80. Abel, O.; Powell, J.F.; Andersen, P.M.; Al-Chalabi, A. ALSoD: A user-friendly online bioinformatics tool for amyotrophic lateral sclerosis genetics. Hum. Mutat. 2012, 33, 1345–1351. [Google Scholar] [CrossRef]
  81. Nicolas, A.; Kenna, K.P.; Renton, A.E.; Ticozzi, N.; Faghri, F.; Chia, R.; Dominov, J.A.; Kenna, B.J.; Nalls, M.A.; Keagle, P.; et al. Genome-wide Analyses Identify KIF5A as a Novel ALS Gene. Neuron 2018, 97, 1268–1283. [Google Scholar] [CrossRef] [PubMed]
  82. Xie, T.; Deng, L.; Mei, P.; Zhou, Y.; Wang, B.; Zhang, J.; Lin, J.; Wei, Y.; Zhang, X.; Xu, R. Genome-wide association study combining pathway analysis for typical sporadic amyotrophic lateral sclerosis in Chinese Han populations. Neurobiol. Aging 2014, 35, 1778. e9–1778. e23. [Google Scholar] [CrossRef]
  83. Landers, J.E.; Melki, J.; Meininger, V.; Glass, J.D.; van den Berg, L.H.; van Es, M.A.; Sapp, P.C.; van Vught, P.W.J.; McKenna-Yasek, D.M.; Blauw, H.M.; et al. Reduced expression of the Kinesin-Associated Protein 3 (KIFAP3) gene increases survival in sporadic amyotrophic lateral sclerosis. Proc. Natl. Acad. Sci. USA 2009, 106, 9004–9009. [Google Scholar] [CrossRef] [PubMed]
  84. Reisinger, F.; Del-Toro, N.; Ternent, T.; Hermjakob, H.; Vizcaíno, J.A. Introducing the PRIDE Archive RESTful web services. Nucleic Acids Res. 2015, 43, W599–W604. [Google Scholar] [CrossRef] [PubMed]
  85. Tank, E.M.; Figueroa-Romero, C.; Hinder, L.M.; Bedi, K.; Archbold, H.C.; Li, X.; Weskamp, K.; Safren, N.; Paez-Colasante, X.; Pacut, C.; et al. Abnormal RNA stability in amyotrophic lateral sclerosis. Nat. Commun. 2018, 9, 2845. [Google Scholar] [CrossRef]
  86. Iradi, M.C.G.; Triplett, J.C.; Thomas, J.D.; Davila, R.; Crown, A.M.; Brown, H.; Lewis, J.; Swanson, M.S.; Xu, G.; Rodriguez-Lebron, E.; et al. Characterization of gene regulation and protein interaction networks for Matrin 3 encoding mutations linked to amyotrophic lateral sclerosis and myopathy. Sci. Rep. 2018, 8, 4049. [Google Scholar] [CrossRef]
  87. Mendonça, D.M.F.; Pizzati, L.; Mostacada, K.; de SMartins, S.C.; Higashi, R.; Ayres Sá, L.; Moura Neto, V.; Chimelli, L.; Martinez, A.M.B. Neuroproteomics: An insight into ALS. Neurol. Res. 2012, 34, 937–943. [Google Scholar] [CrossRef]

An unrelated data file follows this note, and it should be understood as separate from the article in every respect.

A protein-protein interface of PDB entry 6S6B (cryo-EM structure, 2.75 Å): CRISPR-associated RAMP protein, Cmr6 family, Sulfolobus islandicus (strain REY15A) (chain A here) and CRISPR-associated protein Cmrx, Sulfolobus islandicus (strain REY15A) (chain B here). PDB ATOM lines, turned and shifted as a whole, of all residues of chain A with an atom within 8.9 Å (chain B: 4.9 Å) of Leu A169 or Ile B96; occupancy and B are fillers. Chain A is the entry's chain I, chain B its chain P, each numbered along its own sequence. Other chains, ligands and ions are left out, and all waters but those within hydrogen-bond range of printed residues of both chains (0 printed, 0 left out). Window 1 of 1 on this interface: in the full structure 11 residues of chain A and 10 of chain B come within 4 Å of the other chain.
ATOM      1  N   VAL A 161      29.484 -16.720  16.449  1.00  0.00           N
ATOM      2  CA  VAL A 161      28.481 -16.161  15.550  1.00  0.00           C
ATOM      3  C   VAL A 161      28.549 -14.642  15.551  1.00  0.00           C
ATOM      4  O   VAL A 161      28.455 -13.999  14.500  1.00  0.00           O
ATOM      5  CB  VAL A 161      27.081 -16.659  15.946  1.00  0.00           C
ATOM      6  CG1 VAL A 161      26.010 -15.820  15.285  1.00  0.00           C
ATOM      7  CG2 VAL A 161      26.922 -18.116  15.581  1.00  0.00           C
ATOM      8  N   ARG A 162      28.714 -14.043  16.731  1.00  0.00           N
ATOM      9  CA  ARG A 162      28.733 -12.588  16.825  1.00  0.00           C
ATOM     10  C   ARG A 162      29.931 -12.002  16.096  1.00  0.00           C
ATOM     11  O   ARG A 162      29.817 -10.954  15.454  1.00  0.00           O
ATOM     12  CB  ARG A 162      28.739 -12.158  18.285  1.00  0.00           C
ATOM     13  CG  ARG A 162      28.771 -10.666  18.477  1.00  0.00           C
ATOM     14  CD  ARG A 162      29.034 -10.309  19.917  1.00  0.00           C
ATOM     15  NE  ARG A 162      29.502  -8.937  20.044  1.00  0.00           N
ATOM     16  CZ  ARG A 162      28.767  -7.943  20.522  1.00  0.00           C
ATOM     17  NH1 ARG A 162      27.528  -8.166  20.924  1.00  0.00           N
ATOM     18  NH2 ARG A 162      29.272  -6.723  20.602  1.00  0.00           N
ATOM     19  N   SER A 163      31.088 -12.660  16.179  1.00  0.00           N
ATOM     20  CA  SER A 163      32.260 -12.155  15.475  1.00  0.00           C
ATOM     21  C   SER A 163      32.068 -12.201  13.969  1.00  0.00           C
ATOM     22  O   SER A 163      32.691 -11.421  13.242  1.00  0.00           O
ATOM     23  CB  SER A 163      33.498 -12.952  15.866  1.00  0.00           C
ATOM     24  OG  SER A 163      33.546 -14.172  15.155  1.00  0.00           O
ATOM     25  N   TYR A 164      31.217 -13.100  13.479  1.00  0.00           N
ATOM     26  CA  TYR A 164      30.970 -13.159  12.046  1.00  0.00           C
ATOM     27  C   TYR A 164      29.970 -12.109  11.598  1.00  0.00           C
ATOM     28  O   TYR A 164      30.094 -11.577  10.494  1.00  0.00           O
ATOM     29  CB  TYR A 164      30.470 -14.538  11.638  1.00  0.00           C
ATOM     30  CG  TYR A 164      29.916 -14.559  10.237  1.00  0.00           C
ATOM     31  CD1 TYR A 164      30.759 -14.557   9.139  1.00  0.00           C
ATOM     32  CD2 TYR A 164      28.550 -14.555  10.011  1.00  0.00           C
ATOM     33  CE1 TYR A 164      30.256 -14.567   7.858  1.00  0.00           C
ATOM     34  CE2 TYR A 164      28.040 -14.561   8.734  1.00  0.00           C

88. Pasinetti, G.M.; Ungar, L.H.; Lange, D.J.; Yemul, S.; Deng, H.; Yuan, X.; Brown, R.H.; Cudkowicz, M.E.; Newhall, K.; Peskind, E.; et al. Identification of potential CSF biomarkers in ALS. Neurology 2006, 66, 1218–1222. [Google Scholar] [CrossRef]
  89. Szklarczyk, D.; Morris, J.H.; Cook, H.; Kuhn, M.; Wyder, S.; Simonovic, M.; Santos, A.; Doncheva, N.T.; Roth, A.; Bork, P.; et al. The STRING database in 2017: Quality-controlled protein-protein association networks, made broadly accessible. Nucleic Acids Res. 2017, 45, D362–D368. [Google Scholar] [CrossRef]
  90. Chatr-Aryamontri, A.; Breitkreutz, B.-J.; Oughtred, R.; Boucher, L.; Heinicke, S.; Chen, D.; Stark, C.; Breitkreutz, A.; Kolas, N.; O’Donnell, L.; et al. The BioGRID interaction database: 2015 update. Nucleic Acids Res. 2015, 43, D470–D478. [Google Scholar] [CrossRef]
  91. Kerrien, S.; Aranda, B.; Breuza, L.; Bridge, A.; Broackes-Carter, F.; Chen, C.; Duesbury, M.; Dumousseau, M.; Feuermann, M.; Hinz, U.; et al. The IntAct molecular interaction database in 2012. Nucleic Acids Res. 2012, 40, D841–D846. [Google Scholar] [CrossRef] [PubMed]
  92. Wishart, D.S.; Jewison, T.; Guo, A.C.; Wilson, M.; Knox, C.; Liu, Y.; Djoumbou, Y.; Mandal, R.; Aziat, F.; Dong, E.; et al. HMDB 3.0—The Human Metabolome Database in 2013. Nucleic Acids Res. 2013, 41, D801–D807. [Google Scholar] [CrossRef] [PubMed]
  93. Levin, J.; Bötzel, K.; Giese, A.; Vogeser, M.; Lorenzl, S. Elevated levels of methylmalonate and homocysteine in Parkinson’s disease, progressive supranuclear palsy and amyotrophic lateral sclerosis. Dement. Geriatr. Cogn. Disord. 2010, 29, 553–559. [Google Scholar] [CrossRef] [PubMed]